As the summer heat wave begins, we stake our claim in the shade. Whether it is an afternoon conversation, reading on a blanket or watching the kids play in the yard; the shady areas of your garden can be more than just a dark corner. Beautifully landscaped; this refreshing destination can also become an alluring retreat away from the intense summer rays. With proper planning, plant selection and hardscaping; this area can be appreciated for more than just a place to rest.
The concept of a shade garden need not conjure images of dank mud and mosquitoes. First, view the shady area from all sides and at different times of the day. Is the sun exposure full shade or bright shade with blasts of direct sun in the morning or late afternoon? Selecting plants specifically for the time of day that they receive light and noting the duration of exposure can improve the sustainability of the plantings. Plants that can thrive in morning sun light and look great in the shade include:
- Fuchsia magellanica ‘Conica’, ‘Edith’, ‘Globosa’, or ‘Gracilis Variegata’ are some of the larger and more cold tolerant specimens of hardy fuchsia
- Dicentra spectabilis ‘Gold Heart’ or ‘Alba’ for flowers that stand out in the shade
- Hosta ‘Sum & Substance’, ‘Guacamole’, ‘June’, or ‘Patriot’ that overflows with texture
- Brunnera macrophylla ‘Jack Frost’ with endearing, silver, heart-shaped leaves
In the hotter afternoon sun these plants can become droopy and limp from overexposure. Tougher shade
plants that can receive the short blast of afternoon sun include:
- Epimedium varieties that also do well in dry shade, E. x rubrum has a striking red edge
- Geranium ‘ Ann Folkard’ that combines striking magenta flowers set against lime foliage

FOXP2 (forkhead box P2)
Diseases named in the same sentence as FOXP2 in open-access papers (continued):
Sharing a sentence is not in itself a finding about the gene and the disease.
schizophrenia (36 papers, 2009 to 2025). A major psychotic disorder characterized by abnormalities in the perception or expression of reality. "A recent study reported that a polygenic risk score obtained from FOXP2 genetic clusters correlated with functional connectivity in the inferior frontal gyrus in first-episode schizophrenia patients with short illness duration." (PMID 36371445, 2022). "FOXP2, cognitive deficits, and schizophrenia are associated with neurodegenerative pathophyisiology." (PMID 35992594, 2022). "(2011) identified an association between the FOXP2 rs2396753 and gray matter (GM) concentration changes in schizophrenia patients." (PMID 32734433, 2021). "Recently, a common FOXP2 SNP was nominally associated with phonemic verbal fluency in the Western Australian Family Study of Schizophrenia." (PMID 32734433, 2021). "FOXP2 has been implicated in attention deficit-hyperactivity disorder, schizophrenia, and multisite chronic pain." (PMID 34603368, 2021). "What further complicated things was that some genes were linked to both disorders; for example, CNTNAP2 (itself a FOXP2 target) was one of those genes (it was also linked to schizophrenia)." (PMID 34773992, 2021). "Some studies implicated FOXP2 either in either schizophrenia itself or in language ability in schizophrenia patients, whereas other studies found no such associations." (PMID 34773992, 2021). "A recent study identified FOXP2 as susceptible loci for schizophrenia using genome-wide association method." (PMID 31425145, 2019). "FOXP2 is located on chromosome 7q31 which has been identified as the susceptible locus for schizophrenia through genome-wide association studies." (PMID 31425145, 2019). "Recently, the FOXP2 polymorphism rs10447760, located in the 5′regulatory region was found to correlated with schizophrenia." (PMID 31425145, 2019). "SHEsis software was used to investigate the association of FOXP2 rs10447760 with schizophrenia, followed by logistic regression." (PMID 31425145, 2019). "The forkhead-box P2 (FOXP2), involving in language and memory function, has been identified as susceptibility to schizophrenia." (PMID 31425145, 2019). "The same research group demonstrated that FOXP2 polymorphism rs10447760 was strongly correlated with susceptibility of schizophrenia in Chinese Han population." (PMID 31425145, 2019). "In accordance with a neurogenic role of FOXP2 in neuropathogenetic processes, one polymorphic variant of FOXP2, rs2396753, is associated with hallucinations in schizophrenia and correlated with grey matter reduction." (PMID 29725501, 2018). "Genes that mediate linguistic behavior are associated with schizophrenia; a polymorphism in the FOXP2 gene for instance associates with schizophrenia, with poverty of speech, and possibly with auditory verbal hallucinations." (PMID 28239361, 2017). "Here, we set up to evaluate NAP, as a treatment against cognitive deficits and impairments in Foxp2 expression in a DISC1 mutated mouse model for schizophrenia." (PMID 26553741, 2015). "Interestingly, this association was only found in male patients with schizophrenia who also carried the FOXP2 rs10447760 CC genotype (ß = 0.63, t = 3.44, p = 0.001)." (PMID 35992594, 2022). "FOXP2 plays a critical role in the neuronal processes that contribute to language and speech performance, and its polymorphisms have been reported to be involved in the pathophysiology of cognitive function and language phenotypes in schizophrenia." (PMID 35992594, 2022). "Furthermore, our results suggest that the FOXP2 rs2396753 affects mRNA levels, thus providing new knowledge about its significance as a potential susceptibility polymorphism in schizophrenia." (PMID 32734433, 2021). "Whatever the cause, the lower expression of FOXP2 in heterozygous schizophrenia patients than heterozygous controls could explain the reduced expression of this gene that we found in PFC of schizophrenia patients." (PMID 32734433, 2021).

- Polystichum munitum for strong vertical presence and a tough evergreen specimen
Next, what is the cover and backdrop of this dark area? Are you planting against a stump, fence, or evergreens? Sometimes this shady area presents itself visually as large dark blob. Look closely and dissect out the most nebulous sector. For this area, entertain the idea of adding plants that contain their own light combined with incredible texture. Choose plants that contrast with their surroundings; orange impatience against the moss covered stump, the dark glossy green leaves of Acanthus caroli-alexandri against a silvered-cedar fence or variegated Hakonechloa macra ‘Aureola’ Japanese forest grass nestled among evergreens. These perennials are gleaming rock stars on this dark stage and ignite the shadows. If tree branches are covering this area, hang interesting art to turn in the breeze and add movement, life, and drama. Critters of the covered world include frogs, spiders, and turtles, to name a few. Add a brightly colored, glazed ceramic frog to peek from among the cover of round Ligularia dentata leaves, a 3’ giant metal spider can be suspended from an overhanging branch, a family of turtles made with glass tile mosaic shells can be a project to create with the kids.
If your own home creates this shady space then purchase a vibrant outdoor canvas from a fabric store and staple it to a frame for stunning weatherproof outdoor art. Get drastic; cut and form a triangular hole in the hedge to serve as a portal of light to create a peek-a-boo view of a distant hill or an interesting scene. Create a shaft of sunlight by removing a vertical series of overhead branches. Enable this spotlight to reflect more sparkle by placing the splashy, evergreen Aucuba japonica ‘Goldstrike’ or an oversized ceramic container filled with Hedera colchica ‘Dentata Variegata’ (that you promise to keep at bay) to create a spectacle each day. Lanterns, tiki torches, or even tea candles in mason jars suspended from branches can add light and romance to the evening party.
After all of your observations, planting and correct placement of hardscape features, don’t forget the space for your chairs & table, hammock, or lounge chair to relish the cool & refreshing haven you have created.